Skyrim sold over 3.5 million copies in it's first 48's after its release and is virtually sold out in almost every game store you go into.  The publisher is busting their arse to get more copies out and digital downloads are still going strong.   Almost every gaming site you go to, you see one word blazened on them or in their forums, "Skyrim".   Why?  Simple.  Skyrim did almost everything right.   It's like Bethesda digitized a great  Dungeon Master from our pen-and-paper days and put him in our computers, and this DM has built us a virtual world for us to adventure in.   Bethesda did what other games designers fail to do and gave us role-players a role-playing game - imagine that.

Wingclip writes:

I totally agree, Skyrim is an awesome game. The game world is so breathtaking, beautiful and dangerous. I have played around 100hrs myself and have not even scraped the surface of the world yet.

To think of all the awesome mods that will be out soon from one of the best modding communities out there, I could easely see 100's if not 1000's of gameplay here. It would be nice if they let you online play with 4 or more players. Who knows maybe thats down the road.



Sun Nov 27 2011 11:48PM Report
nolic1 writes:

I think if skyrim where an mmorpg it would toppel the gaming industry to the point they could not compete. Now I will say that hopefuly guild wars 2 will have that feeling of open endedness and not a themepark but will see it is the only mmo besides DCUO I will most likely play. Well Kingdoms of Alamar I think is what it is called by 38 studies with R.A. Salvator doing the story and history Todd Mc Farlen doing the art and Curt Schilling playing it I guess but it looks as good as Skyrim in the freedom of character choices and its a prequal to online game. Well off to feed children and then game a little hey Sis give me a call we can talk Skyrim :).

Mon Nov 28 2011 1:46PM Report
Rommie10-284 writes:

If Skyrim was multiplayer, as-is, it would fail miserably.  And not because of the game itself.  It's really really good, for all the reasons Teala and others gush over.

No, the flaw is the other PLAYERS who would share the game.  It's proven that there's enough of them who will exploit, grief, cheat, and otherwise make sure their players will "win" at the expense of everyone else.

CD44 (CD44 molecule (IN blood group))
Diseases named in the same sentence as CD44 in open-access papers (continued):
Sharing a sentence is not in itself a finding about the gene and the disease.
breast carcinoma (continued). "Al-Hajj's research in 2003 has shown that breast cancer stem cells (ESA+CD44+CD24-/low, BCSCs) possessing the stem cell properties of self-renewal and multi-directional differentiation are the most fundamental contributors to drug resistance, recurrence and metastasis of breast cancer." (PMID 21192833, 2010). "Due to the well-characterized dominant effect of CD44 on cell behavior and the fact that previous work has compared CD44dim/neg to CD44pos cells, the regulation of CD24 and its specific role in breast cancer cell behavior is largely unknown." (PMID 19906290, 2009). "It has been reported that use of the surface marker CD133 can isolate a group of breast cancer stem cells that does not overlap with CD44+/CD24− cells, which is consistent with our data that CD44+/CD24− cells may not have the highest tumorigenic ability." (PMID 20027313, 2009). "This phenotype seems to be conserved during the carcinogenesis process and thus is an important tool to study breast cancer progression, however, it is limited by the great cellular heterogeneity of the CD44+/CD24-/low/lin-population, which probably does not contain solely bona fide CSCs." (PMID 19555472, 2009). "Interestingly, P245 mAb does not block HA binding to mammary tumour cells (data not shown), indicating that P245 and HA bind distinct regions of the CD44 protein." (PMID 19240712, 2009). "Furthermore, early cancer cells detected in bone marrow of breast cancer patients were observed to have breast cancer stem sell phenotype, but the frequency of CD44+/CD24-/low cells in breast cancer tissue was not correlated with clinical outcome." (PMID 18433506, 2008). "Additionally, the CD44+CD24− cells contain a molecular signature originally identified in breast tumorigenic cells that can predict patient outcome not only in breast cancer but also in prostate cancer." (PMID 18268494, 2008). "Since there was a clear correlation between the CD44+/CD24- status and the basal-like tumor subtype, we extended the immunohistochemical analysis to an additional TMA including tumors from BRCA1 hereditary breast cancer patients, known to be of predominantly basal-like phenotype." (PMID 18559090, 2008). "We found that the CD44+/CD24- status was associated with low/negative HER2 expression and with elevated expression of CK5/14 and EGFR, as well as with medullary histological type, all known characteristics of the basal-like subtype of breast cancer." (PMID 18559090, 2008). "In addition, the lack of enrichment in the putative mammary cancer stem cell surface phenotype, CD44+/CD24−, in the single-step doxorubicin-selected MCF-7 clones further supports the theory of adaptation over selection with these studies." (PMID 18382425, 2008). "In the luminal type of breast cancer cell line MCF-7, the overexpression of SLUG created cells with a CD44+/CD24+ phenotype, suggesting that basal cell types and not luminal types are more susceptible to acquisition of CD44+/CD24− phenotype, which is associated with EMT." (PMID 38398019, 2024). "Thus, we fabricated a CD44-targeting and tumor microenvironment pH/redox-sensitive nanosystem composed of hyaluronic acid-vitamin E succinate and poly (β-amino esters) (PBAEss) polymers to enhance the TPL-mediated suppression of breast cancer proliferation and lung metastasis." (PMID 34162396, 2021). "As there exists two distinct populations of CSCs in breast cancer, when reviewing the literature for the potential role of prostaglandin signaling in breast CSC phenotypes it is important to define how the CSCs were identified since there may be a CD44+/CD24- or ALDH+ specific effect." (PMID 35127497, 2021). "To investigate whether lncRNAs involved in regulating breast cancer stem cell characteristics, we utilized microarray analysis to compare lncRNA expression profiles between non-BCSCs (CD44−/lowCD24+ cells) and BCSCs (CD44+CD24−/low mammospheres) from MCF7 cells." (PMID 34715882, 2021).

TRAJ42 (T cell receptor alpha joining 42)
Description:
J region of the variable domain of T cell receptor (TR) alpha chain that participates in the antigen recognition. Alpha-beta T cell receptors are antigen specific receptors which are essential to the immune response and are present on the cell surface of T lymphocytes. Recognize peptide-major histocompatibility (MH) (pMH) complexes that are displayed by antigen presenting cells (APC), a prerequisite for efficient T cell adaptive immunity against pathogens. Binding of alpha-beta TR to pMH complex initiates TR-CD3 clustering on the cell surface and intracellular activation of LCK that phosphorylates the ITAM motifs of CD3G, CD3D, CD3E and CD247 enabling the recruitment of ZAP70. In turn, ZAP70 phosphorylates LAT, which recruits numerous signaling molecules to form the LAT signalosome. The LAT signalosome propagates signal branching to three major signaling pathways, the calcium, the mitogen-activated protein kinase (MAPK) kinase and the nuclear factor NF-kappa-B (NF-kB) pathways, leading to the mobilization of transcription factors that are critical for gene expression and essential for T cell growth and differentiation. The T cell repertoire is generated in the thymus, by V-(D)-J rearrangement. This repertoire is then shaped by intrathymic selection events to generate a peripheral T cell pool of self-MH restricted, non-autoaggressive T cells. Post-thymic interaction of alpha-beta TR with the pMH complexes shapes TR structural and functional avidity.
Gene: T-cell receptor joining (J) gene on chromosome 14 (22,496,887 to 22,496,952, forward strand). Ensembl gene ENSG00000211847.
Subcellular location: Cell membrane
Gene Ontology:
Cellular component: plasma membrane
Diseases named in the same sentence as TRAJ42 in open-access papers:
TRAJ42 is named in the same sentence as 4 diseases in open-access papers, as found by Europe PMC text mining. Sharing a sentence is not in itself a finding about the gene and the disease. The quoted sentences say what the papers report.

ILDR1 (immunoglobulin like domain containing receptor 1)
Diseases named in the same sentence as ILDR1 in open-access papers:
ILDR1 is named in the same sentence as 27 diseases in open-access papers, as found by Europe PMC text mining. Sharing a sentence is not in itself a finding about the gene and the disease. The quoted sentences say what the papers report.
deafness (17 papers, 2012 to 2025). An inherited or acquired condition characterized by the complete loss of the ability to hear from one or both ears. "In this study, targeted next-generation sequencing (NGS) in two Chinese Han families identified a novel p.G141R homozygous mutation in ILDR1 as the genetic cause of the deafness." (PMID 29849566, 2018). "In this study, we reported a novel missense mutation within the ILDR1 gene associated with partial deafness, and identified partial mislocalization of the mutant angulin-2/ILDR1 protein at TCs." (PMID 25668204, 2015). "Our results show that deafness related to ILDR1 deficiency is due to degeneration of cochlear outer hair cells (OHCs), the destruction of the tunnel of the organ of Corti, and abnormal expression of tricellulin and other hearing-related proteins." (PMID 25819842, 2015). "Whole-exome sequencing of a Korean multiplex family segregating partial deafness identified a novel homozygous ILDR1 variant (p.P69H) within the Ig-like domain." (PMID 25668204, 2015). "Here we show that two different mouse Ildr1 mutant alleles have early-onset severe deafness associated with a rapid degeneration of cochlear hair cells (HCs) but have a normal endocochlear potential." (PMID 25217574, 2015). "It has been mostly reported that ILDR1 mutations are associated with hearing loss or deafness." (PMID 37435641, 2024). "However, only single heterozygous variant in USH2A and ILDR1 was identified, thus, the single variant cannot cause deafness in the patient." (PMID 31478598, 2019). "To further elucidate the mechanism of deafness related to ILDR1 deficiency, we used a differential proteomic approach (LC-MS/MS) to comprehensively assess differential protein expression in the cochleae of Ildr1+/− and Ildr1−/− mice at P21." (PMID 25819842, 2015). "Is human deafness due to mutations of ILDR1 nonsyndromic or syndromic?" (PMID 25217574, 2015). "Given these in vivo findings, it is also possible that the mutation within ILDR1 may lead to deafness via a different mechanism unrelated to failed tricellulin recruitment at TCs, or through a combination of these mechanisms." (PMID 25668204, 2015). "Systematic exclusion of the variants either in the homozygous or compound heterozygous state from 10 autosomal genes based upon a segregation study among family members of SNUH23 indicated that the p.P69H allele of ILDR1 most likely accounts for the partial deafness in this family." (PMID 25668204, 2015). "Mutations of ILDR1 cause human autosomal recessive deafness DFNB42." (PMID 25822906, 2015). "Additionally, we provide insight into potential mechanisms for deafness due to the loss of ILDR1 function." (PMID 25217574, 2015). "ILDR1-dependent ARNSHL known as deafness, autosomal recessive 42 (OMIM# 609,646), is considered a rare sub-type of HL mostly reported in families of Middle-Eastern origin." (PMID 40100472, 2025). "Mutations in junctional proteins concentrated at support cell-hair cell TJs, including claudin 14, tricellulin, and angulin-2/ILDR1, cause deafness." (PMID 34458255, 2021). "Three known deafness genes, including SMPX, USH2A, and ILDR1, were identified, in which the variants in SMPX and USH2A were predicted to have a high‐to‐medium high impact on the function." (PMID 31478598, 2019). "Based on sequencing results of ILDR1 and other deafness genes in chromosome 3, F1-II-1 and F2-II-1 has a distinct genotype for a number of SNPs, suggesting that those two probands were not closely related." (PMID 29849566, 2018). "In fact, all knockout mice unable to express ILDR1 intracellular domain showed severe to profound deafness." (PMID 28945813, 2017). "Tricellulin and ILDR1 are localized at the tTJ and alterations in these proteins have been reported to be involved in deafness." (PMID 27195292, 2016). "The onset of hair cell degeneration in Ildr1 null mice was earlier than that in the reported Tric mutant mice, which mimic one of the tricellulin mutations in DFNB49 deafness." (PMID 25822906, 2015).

Combine that with the reasonable activities of the "good" players, and the magical experience of the single-player game falls apart.  No more worrying about ambushing Sabrecats, as they'll be extinct within days.  The isolated mine will get destroyed and cleaned out within minutes.  If you leave townfolk attackable, you have ghost-towns in short order.  All the good things from an open-world game go PFFFFT when you have hundreds of people sharing the play area, many who are treating it as JUST A GAME and therefore don't give a **** about consequences.

There's nothing new about the problems involved.  I'd dearly love a true open-world large-scale multiplayer game experience, but the current playerbase will not allow it to happen, and companies will not spend money to prove them right.  I hate people.  There are potential solutions, but they tend to involve some technology advances that are just now starting to happen.  Soon(tm) , maybe soon...

For the moment, I'd be happy with 4-player co-op in Skyrim.


Mon Nov 28 2011 3:53PM Report
Cyberdeck7 writes:

I'm also completely addicted to Skyrim and would love to see it's style, detail, combat and absolute developer love as a MMORPG.

That said, I completely agree with Rommie10-284 above. It would fail hard - all of the little nuances we love would be subjected to cheaters, cheating sites and griefers. You'd walk out of the very first keep only to be welcomed by a bunch of kids afflicted with anti-social personality disorder.